Failure of iron chelators to reduce tumor growth in human neuroblastoma xenografts
Neuroblastoma (NB) is a high risk tumor of childhood, and raised serum ferritin is an adverse prognostic factor. The hypothesis that iron chelation therapy impacts tumor status and patient prognosis through changes in iron metabolism has been systematically evaluated here in a xenograft model of human NB. One of two iron chelators was given in seven different regimens to nude mice xenografted s.c. with either IMR-32, an established cell line, or JBN-1, heterotransplanted directly from a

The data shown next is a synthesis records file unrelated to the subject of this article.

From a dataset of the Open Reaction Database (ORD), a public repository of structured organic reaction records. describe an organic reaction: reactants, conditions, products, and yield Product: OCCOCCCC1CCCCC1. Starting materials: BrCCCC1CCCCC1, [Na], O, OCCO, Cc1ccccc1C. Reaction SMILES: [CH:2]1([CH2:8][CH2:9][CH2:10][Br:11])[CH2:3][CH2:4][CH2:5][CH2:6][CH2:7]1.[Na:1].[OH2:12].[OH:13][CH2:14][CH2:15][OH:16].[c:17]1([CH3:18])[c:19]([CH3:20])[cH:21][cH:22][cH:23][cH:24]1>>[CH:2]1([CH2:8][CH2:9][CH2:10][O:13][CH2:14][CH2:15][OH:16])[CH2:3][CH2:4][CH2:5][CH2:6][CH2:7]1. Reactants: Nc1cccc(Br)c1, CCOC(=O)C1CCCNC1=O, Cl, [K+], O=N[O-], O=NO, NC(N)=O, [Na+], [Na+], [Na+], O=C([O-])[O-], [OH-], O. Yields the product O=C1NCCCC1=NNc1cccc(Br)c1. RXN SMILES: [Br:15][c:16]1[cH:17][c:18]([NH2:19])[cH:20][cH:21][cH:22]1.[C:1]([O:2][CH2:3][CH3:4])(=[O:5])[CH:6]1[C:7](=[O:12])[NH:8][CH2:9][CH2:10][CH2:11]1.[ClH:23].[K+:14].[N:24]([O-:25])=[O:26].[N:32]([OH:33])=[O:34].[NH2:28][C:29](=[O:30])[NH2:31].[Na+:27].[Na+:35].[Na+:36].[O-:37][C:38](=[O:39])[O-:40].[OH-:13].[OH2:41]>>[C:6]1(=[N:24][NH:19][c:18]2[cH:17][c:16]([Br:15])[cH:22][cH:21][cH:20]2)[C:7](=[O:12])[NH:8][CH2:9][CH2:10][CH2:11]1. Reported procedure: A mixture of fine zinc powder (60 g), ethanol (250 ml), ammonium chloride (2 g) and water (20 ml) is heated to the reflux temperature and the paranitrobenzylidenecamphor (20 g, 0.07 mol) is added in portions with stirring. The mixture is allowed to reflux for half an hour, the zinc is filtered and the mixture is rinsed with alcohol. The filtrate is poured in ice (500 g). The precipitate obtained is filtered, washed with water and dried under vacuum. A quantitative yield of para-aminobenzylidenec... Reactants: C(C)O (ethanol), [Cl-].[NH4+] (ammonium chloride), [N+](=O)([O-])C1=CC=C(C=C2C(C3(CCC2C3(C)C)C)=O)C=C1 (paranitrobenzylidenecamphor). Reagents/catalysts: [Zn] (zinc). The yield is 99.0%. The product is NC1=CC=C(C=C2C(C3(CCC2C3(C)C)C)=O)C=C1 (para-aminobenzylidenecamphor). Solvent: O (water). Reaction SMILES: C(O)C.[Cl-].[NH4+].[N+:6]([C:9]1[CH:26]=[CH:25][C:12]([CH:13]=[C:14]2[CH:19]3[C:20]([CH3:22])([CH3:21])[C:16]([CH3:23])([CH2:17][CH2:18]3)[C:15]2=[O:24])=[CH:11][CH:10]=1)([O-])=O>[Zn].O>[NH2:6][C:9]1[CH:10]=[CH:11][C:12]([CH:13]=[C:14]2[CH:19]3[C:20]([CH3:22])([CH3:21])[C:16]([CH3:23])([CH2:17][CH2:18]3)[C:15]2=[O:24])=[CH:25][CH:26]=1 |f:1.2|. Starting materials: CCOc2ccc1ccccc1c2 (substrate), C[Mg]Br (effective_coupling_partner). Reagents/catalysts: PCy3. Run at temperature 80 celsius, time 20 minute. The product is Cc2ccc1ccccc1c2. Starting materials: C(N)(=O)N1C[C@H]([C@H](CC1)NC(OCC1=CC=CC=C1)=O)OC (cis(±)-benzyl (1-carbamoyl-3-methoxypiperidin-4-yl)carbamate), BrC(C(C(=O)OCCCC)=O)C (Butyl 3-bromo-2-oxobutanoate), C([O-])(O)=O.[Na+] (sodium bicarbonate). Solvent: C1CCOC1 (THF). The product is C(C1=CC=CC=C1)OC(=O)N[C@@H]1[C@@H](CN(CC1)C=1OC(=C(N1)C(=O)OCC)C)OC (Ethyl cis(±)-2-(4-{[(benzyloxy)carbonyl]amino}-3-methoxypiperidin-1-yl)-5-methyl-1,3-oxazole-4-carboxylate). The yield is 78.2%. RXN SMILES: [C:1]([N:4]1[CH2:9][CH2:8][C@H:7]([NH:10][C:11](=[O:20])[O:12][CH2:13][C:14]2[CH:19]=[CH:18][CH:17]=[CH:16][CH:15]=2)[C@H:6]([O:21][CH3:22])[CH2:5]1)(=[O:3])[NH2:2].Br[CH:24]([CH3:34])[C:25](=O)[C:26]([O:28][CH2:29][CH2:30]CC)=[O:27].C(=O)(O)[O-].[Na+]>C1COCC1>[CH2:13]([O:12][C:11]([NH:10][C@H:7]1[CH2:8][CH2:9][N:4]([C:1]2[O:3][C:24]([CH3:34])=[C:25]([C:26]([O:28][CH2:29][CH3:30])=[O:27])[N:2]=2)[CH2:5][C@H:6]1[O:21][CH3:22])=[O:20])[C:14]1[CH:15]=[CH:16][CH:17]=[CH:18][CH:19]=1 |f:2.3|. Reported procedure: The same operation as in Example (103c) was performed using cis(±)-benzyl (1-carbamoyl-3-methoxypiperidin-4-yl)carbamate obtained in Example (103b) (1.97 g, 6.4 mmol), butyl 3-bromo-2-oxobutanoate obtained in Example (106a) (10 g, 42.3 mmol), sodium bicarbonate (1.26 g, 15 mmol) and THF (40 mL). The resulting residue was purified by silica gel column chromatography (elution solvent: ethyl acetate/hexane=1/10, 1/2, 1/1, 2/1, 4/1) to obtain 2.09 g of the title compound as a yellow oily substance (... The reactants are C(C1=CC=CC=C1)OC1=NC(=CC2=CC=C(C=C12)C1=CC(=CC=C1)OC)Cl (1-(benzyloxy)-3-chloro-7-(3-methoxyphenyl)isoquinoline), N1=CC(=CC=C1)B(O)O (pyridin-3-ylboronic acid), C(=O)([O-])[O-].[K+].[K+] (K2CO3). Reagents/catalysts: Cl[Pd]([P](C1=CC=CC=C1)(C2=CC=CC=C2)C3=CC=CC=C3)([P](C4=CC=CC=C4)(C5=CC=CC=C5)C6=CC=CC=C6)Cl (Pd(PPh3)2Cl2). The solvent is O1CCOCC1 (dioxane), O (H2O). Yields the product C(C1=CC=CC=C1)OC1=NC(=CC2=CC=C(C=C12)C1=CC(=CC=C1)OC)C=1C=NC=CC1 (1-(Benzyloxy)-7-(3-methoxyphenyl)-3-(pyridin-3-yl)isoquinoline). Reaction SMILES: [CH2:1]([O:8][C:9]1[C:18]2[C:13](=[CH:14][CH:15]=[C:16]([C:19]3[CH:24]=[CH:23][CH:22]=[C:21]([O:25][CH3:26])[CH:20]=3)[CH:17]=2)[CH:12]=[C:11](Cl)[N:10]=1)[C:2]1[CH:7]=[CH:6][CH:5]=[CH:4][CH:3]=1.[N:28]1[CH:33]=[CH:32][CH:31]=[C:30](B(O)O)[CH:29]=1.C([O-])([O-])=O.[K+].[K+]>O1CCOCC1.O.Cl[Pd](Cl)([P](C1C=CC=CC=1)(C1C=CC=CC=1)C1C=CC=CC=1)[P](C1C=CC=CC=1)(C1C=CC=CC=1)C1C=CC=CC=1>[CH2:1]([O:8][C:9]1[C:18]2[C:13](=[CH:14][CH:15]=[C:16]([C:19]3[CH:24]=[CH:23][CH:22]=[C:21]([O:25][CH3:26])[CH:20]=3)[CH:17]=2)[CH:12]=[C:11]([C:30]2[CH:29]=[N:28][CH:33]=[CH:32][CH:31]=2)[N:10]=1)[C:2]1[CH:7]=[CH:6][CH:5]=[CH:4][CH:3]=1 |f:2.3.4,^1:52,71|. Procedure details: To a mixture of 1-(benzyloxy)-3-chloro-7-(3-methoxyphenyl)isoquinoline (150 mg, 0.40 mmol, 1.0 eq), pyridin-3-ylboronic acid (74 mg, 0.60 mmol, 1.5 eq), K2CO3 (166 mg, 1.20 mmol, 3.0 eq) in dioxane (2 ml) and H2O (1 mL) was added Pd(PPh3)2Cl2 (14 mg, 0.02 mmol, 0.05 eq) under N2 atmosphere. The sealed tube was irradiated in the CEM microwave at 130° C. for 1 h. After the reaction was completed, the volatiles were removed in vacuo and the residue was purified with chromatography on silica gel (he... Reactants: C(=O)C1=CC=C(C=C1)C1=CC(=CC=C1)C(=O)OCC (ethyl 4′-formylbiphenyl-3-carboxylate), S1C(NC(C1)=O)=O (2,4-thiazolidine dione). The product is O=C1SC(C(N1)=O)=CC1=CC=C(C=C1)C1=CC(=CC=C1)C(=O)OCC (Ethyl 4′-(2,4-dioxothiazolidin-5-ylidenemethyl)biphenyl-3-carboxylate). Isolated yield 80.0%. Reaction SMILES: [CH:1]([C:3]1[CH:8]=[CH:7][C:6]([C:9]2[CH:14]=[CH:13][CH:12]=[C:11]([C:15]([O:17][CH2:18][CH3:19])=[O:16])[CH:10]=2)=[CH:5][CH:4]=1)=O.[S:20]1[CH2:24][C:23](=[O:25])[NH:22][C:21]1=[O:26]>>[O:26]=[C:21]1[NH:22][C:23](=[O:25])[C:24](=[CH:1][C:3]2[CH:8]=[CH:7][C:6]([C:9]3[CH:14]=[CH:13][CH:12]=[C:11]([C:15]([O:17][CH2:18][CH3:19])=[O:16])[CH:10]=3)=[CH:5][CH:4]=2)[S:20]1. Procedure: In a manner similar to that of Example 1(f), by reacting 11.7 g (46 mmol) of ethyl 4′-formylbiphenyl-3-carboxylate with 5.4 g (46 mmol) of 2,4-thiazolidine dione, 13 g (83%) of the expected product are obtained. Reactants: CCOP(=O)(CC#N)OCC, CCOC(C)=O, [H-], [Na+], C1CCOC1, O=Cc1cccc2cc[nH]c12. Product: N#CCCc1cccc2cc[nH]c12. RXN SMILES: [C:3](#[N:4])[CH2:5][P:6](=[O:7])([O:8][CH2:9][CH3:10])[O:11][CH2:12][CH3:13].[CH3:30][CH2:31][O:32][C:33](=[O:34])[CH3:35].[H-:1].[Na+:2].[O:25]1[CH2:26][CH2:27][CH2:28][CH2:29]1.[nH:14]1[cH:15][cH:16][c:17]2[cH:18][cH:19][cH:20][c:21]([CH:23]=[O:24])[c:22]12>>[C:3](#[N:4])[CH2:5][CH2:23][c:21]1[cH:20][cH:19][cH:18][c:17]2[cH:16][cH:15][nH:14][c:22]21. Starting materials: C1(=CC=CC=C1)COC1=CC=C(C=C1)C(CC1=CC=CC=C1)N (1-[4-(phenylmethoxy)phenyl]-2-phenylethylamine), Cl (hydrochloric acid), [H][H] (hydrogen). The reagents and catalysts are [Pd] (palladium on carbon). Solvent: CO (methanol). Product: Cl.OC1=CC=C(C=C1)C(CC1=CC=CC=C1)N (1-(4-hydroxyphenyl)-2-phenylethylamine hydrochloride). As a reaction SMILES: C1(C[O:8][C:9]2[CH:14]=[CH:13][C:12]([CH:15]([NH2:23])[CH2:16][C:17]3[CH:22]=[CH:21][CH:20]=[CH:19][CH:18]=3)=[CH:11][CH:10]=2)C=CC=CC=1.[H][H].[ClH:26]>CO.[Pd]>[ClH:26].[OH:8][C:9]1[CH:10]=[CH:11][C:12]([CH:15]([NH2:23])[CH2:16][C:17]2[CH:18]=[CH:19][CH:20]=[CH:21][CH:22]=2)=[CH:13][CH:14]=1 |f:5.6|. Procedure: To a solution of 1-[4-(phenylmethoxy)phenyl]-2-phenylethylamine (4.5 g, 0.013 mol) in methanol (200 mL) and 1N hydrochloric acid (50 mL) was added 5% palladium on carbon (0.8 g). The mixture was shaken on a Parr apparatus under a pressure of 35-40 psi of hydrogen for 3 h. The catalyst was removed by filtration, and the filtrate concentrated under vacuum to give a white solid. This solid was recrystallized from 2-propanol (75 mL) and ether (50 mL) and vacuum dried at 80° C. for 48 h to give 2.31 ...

... Nude mice (a total of 160 in 24 cohorts) were given: desferrioxamine (DFO) by s.c. bolus or reservoir; 1,2-dimethyl-3-hydroxypyridin-4-one (L1), i.p. or orally; or saline. Measurements of mean Hb and liver iron levels were compared with corresponding saline cohorts per regimen as well as for pooled cohorts per agent for both cell lines. For IMR-32 xenografts, significant differences in Hb were achieved with L1 (10.9 g/dl pooled versus 13.7 g/dl controls) and in liver iron with DFO and L1 (235 microg/g and 306 microg/g, respectively, versus 520 microg/g). For JBN-1, the pattern was similar. With L1, H6 was 10.2 g/dl and controls were 11.7 g/dl (individual DFO cohorts were also significant); liver iron with DFO was 303 microg/g, liver iron with L1 was 270 microg/g, and controls were 387 microg/g. Additional therapy prior to tumor injection (67 mice and 10 cohorts) did not increase the depletion. Despite documentation of iron depletion, no reductions in tumor engraftment, latency, or tumor size at end point were achieved in the chelator-treated mice, compared with controls populations. Accordingly, inclusion of these iron chelators in clinical trials for NB appears unwarranted.